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Change Your Mind, Boost Your Health

Change Your Mind, Boost Your Health
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Thursday, 01 March 2018 11:56 AM

Experts in psychiatry and psychology have long believed that our personalities are essentially set in early childhood and remain consistent throughout life. However, the latest scientific evidence contradicts this long-held assumption.

New compelling evidence indicates that we can change our personalities — on our own, with the help of a therapist, or using a combination of the two methods — and that meaningful personality change can be achieved in as little as 30 days.

These groundbreaking findings have shattered the false belief that we are locked into our negative personality traits, no matter how much they hinder our potential happiness and success, says Dr. Gary Small, Director of the UCLA Longevity Center at the Semel Institute for Neuroscience and Human Behavior, and author of the Mind Health Report newsletter.

Small, who is also the author of the new book “SNAP! Change Your Personality in 30 Days,” writes: “Personality is the sum of the relatively stable traits that make up our unique character, and is driven by our distinctive patterns of thoughts, feelings, and behaviors. Each of us has a personality-fingerprint that reflects who we are — our inner temperament that drives how we act and react in the world.

“Based on all available research to date, most psychiatrists, including myself, have been trained to operate under the assumption that true, core personality traits are fundamentally set by early childhood. In therapy, we could help patients change specific behaviors, but not necessarily the basics of their personalities.

“But now, startling new research contradicts that long-held tenet. The latest science points to a new conclusion that has literally reversed our assumptions about how — and how rapidly — personality can change.”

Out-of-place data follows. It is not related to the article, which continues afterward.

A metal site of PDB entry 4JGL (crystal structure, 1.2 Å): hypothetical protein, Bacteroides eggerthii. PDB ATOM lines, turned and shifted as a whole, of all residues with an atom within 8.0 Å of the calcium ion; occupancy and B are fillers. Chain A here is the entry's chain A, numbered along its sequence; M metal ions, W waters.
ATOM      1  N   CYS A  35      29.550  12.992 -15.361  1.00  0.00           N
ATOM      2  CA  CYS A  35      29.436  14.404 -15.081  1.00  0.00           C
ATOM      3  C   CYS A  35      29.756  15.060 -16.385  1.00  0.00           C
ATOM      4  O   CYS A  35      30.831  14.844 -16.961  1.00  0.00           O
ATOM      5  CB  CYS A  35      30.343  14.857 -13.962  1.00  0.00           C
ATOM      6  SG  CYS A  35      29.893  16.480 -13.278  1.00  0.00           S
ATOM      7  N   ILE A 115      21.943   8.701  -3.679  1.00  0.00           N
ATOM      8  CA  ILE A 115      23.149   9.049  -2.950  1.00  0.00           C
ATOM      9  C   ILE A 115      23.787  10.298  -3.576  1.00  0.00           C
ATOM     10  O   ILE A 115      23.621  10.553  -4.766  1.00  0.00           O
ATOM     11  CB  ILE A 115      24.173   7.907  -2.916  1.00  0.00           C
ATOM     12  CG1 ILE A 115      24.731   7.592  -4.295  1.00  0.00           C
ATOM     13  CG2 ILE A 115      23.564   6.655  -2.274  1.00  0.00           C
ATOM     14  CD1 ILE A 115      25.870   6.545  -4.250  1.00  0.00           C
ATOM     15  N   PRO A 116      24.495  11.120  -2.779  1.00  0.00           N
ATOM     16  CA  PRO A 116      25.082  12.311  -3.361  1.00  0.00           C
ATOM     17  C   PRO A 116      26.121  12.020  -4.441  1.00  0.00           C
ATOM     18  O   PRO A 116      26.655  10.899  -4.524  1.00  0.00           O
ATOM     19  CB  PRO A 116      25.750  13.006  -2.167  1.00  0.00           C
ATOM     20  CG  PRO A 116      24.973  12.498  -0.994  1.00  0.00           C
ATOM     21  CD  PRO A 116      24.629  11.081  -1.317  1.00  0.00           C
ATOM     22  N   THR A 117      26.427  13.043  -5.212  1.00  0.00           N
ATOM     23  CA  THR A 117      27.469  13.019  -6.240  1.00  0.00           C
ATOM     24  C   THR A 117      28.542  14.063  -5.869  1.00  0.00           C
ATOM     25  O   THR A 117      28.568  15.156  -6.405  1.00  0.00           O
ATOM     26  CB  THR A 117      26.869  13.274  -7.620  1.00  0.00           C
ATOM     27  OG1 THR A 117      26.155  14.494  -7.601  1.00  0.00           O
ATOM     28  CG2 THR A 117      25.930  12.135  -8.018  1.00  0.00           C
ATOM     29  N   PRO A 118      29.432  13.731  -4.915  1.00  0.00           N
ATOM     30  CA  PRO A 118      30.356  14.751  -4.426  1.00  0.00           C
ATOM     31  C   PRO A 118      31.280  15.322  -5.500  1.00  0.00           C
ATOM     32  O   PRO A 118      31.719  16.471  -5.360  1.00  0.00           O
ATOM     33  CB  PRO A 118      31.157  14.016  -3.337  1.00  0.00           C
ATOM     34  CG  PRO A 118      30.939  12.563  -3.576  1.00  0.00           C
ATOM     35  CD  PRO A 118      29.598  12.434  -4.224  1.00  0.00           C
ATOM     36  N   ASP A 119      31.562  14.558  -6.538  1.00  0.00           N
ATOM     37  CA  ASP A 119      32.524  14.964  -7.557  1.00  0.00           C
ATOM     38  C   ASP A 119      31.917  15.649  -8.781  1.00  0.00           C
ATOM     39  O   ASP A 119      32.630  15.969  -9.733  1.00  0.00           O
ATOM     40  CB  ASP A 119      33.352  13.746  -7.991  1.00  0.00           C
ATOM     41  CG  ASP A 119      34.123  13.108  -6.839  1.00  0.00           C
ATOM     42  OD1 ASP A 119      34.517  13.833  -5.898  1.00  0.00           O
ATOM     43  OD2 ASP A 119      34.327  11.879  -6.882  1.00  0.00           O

Small cites the work of psychologist Brent Roberts and his co-workers at the University of Illinois who did an in-depth assessment of studies that asked whether different mental health treatments changed personality. The number of volunteers totaled more than 20,000.

When the scientists pooled all the results from this large analysis, they drew a remarkable conclusion: both clinical (involving treatment from a mental health professional) and nonclinical self-help interventions (such as Internet-based cognitive therapy or meditation) resulted in positive improvements in personality traits over a relatively brief period of time.

Also, the personality benefits resulting from the interventions were sustained after the treatment was completed for a year or more when subjects were followed that long.

The type of therapy didn’t seem to matter much when it came to improving personality traits. Supportive psychotherapy, psychodynamic therapy, and cognitive behavior therapy demonstrated comparable levels of benefits.

Whether or not the research volunteers were being treated for depression, anxiety, or no particular disorder at all also had no influence on the results. Personality traits consistently improved in the full range of people who were studied.

So when is the best time to start changing your personality? According to Small, the simple answer is: right now. But getting started is often the most challenging step.

Keep in mind that just trying to change your personality can take forever, but committing to change and making it happen is within your reach — and it can happen in only 30 days, Small says.

"As you read 'SNAP! Change Your Personality in 30 Days,' you will gain a better understanding of who you are now, how others see you, and which aspects of yourself you’d like to change," he adds. 

"If you are committed to change, this book will provide a roadmap to achieving your goals and becoming a better you."

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Mental health specialists have long believed that our personalities are essentially set in early childhood. But a new book by Dr. Gary Small, 'SNAP! Change Your Personality in 30 Days,' argues that we can change our personalities, and boost our health at the same time.
health, mind, mental, personality, gary, small, ucla, longevity, center, alzheimer
Thursday, 01 March 2018 11:56 AM
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